The New York Court of Appeals will consider an appeal in the case that set convicted killer Dwight Delee free in July 2013, reports Syracuse's CBS 5 and ABC 9. DeLee had been sentenced to 25 years in prison for the hate crime killing of Lateisha Green. The 22-year-old transgender woman was gunned down at point-blank range in November 2008 in Syracuse.
The Appellate Division of state Supreme Court dismissed the charge, ruling the jury's verdict was flawed. Though DeLee was convicted of manslaughter as a hate crime, he was not found guilty of a simpler charge of manslaughter, which officials called a mistake. Justices said the jurors should have been sent back to deliberations after finding inconsistent verdicts.
"I was outraged that our daughter's killer was released from prison on a technicality," said Roxanne Green, Lateisha Green's mother, in a statement to CNYcentral. "Now I feel some relief that New York's highest court will review this case. I want justice for Teish."
Oral arguments will begin early next year.
DeLee was convicted in August 2009. At that time he became only the second person in the United States convicted of a hate crime that involved the death of a transgender victim. The first conviction was the Angie Zapata case in Colorado.
The Transgender Legal Defense & Education Fund, Lambda Legal, Empire State Pride Agenda, Anti-Defamation League and New York City Anti-Violence Project filed a "friend of the court brief" with the New York Court of Appeals that urged the Court "to reverse the 4th Appellate Division's ruling and reinstate Dwight DeLee's conviction," TLDEF Executive Director Michael Silverman wrote in an op-ed last month at the Syracuse Post-Standard.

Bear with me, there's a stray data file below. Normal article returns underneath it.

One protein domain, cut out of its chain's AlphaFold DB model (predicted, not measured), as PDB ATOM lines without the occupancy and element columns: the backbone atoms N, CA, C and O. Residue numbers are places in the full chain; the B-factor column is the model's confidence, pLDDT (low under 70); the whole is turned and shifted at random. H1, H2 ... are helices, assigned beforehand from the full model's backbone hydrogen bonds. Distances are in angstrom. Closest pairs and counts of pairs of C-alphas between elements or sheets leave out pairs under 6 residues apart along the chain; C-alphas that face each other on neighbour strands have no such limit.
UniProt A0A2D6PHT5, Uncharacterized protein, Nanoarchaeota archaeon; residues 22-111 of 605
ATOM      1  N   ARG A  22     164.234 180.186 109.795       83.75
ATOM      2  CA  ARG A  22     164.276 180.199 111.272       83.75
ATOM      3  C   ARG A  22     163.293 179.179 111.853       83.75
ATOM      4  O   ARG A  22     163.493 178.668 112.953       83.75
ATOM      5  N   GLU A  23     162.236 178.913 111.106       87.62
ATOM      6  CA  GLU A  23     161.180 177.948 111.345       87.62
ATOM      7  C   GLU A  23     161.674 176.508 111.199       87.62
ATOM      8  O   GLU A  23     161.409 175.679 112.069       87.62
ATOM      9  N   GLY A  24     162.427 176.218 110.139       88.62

"The jury reached a proper verdict," said Silverman. "It saw first-degree manslaughter alone as a lesser offense and therefore chose 'not guilty' on that charge, but concluded that first-degree manslaughter as a hate crime was the correct verdict,"
Lateisha Green transitioned at the age of 16 and had been living as a young woman for six years. The victim shared this information with DeLee before he gunned her down in rage, according to police and witnesses. Green was "lured" to a house party where she was waiting outside in a car. DeLee walked up to the car, "pointed a loaded .22 caliber rifle at [her] and shot [her] once in the chest," according to police. Green's 18-year-old gay brother was also shot and injured.
Also worth noting: Prosecutors said DeLee's family threatened witnesses after two witnesses recanted previous testimony.
Lateisha Green's mother has become a powerful trans advocate and ally. Roxanne Green wrote an impassioned essay on the murder of her daughter and anti-transgender violence at Essence.com on the day that DeLee was sentenced. Green's family is lobbying state legislators to pass the Gender Expression Non-Discrimination Act, which would includes transgender persons in hate crime protection laws.
Numerous studies have shown that Black and Latina trans women are at the greatest risk of violence and the murders of Black transgender women often remain unsolved. Black trans women face "extreme discrimination and poverty" and are more than likely to experience violence, physical or sexual abuse, police brutality, HIV/AIDS and bullying, according to a first of its kind survey conducted by the National Gay and Lesbian Task Force, the National Center for Transgender Equality and the National Black Justice Coalition.
Some Background ...
Lateisha Green's Mother Talks to Essence
DeLee Sentenced to 25 Yrs in Syracuse Trans Murder
Dwight DeLee Convicted in Syracuse Trans Murder Trial
Witnesses Threatened in Syracuse Trans Murder Trial
Suspect Arraigned on Syracuse Transgender Murder
Hate Crimes Charges in Syracuse Trans Murder
Will Hate Crimes Charges Be Filed in Trans Murder?
No Bail for Syracuse Suspect, Victim ID'd as Trans
Black Syracuse Man Killed Simply for "Being Gay"
Family Defends Accused Killer of Trans Woman